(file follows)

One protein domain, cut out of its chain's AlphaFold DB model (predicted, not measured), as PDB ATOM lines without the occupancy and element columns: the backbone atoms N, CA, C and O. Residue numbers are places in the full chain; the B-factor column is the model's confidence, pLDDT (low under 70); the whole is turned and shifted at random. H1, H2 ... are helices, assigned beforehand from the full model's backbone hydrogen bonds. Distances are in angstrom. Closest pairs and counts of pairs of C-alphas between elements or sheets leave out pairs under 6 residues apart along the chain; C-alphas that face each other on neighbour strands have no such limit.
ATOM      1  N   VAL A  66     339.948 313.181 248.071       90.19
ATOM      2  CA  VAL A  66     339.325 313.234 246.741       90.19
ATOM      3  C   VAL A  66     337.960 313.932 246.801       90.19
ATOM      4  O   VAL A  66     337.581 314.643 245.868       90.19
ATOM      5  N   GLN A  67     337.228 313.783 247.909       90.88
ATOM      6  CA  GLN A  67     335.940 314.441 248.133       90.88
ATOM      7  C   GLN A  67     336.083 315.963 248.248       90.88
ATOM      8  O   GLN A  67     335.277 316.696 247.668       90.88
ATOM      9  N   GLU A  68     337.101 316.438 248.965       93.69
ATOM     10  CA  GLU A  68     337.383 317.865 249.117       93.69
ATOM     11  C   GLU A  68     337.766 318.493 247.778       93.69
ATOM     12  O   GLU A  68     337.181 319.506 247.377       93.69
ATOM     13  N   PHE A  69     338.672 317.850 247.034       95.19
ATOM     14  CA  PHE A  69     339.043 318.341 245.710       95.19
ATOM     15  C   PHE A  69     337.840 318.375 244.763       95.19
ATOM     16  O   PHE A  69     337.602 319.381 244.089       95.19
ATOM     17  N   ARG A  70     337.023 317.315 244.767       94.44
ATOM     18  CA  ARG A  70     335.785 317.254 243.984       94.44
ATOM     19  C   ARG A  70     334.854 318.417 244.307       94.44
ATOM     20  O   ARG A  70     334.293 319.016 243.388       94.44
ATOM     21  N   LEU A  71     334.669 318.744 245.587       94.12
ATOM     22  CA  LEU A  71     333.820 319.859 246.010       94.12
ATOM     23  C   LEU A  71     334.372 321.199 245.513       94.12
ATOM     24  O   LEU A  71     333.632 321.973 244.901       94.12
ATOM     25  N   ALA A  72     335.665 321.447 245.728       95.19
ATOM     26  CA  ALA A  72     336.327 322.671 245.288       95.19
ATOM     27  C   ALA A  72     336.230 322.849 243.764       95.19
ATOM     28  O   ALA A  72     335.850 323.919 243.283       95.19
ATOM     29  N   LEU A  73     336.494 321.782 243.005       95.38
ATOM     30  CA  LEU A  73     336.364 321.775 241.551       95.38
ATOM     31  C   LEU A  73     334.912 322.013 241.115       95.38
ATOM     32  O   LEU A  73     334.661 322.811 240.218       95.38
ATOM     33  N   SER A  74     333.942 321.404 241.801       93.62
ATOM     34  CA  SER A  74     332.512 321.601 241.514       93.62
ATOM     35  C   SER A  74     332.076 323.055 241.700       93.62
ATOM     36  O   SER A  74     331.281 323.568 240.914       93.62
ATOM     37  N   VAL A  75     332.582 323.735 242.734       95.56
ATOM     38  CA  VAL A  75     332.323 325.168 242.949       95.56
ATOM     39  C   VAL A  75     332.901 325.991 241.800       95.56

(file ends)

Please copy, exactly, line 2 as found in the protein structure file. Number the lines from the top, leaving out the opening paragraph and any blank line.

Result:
ATOM      2  CA  VAL A  66     339.325 313.234 246.741       90.19